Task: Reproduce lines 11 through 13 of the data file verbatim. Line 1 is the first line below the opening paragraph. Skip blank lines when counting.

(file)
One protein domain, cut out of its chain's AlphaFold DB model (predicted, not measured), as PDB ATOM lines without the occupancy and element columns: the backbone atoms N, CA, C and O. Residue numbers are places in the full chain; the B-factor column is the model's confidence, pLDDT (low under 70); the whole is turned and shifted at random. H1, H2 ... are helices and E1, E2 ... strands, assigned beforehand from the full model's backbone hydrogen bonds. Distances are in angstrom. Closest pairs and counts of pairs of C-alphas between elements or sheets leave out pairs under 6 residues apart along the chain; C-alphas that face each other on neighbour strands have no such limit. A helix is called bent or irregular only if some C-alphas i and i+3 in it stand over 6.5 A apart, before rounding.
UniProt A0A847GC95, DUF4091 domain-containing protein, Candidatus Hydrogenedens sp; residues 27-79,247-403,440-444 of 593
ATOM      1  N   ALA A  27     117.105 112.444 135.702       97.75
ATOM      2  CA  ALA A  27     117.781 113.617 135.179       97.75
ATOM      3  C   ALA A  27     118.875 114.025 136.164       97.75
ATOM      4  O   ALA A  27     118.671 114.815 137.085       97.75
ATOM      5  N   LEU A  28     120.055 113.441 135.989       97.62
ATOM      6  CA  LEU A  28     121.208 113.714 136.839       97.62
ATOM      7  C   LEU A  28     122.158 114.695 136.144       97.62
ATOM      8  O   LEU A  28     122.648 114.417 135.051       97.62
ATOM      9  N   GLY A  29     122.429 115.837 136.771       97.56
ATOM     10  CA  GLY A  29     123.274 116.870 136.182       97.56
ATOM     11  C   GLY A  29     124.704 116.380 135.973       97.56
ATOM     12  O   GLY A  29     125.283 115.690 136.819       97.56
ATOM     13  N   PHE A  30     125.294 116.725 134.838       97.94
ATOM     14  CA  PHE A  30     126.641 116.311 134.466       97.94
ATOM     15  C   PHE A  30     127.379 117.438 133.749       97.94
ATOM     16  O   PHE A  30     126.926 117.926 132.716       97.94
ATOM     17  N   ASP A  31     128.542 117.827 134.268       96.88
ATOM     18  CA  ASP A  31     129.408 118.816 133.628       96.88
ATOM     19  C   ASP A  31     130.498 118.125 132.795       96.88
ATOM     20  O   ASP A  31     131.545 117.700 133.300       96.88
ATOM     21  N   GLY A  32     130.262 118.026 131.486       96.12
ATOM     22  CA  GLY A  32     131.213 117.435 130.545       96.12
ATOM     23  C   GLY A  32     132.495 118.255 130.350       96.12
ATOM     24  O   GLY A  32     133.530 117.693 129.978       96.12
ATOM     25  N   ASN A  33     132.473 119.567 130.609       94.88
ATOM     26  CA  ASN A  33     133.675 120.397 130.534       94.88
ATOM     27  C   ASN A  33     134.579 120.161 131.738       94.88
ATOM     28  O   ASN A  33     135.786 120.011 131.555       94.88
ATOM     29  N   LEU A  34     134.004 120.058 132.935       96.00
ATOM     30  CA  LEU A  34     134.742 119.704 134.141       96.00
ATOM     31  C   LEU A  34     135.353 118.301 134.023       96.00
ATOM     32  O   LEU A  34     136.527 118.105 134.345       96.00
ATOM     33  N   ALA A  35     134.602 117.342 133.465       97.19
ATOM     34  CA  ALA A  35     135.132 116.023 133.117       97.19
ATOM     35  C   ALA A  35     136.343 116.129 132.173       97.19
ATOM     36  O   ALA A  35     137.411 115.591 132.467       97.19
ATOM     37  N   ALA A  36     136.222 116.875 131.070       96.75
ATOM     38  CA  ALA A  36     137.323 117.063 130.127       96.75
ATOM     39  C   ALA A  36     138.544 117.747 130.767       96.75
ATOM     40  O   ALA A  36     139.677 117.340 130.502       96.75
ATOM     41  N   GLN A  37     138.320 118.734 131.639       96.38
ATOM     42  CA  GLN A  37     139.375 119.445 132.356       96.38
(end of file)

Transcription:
ATOM     10  CA  GLY A  29     123.274 116.870 136.182       97.56
ATOM     11  C   GLY A  29     124.704 116.380 135.973       97.56
ATOM     12  O   GLY A  29     125.283 115.690 136.819       97.56